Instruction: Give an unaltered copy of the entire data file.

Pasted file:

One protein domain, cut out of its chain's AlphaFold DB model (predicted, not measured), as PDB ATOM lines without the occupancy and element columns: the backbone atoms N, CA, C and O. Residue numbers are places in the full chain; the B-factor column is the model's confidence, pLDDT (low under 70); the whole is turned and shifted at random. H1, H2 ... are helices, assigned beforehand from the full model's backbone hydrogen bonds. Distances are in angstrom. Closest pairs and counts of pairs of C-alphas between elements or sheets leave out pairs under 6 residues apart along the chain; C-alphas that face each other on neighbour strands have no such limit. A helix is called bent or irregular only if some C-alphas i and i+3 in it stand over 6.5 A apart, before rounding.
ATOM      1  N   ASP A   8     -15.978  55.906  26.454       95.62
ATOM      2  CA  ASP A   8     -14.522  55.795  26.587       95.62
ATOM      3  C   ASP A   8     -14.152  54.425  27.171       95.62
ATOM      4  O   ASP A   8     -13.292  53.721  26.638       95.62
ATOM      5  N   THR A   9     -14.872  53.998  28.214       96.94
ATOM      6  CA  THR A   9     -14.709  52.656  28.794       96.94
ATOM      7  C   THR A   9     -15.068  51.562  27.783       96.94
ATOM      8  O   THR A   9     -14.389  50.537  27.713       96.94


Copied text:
One protein domain, cut out of its chain's AlphaFold DB model (predicted, not measured), as PDB ATOM lines without the occupancy and element columns: the backbone atoms N, CA, C and O. Residue numbers are places in the full chain; the B-factor column is the model's confidence, pLDDT (low under 70); the whole is turned and shifted at random. H1, H2 ... are helices, assigned beforehand from the full model's backbone hydrogen bonds. Distances are in angstrom. Closest pairs and counts of pairs of C-alphas between elements or sheets leave out pairs under 6 residues apart along the chain; C-alphas that face each other on neighbour strands have no such limit. A helix is called bent or irregular only if some C-alphas i and i+3 in it stand over 6.5 A apart, before rounding.
ATOM      1  N   ASP A   8     -15.978  55.906  26.454       95.62
ATOM      2  CA  ASP A   8     -14.522  55.795  26.587       95.62
ATOM      3  C   ASP A   8     -14.152  54.425  27.171       95.62
ATOM      4  O   ASP A   8     -13.292  53.721  26.638       95.62
ATOM      5  N   THR A   9     -14.872  53.998  28.214       96.94
ATOM      6  CA  THR A   9     -14.709  52.656  28.794       96.94
ATOM      7  C   THR A   9     -15.068  51.562  27.783       96.94
ATOM      8  O   THR A   9     -14.389  50.537  27.713       96.94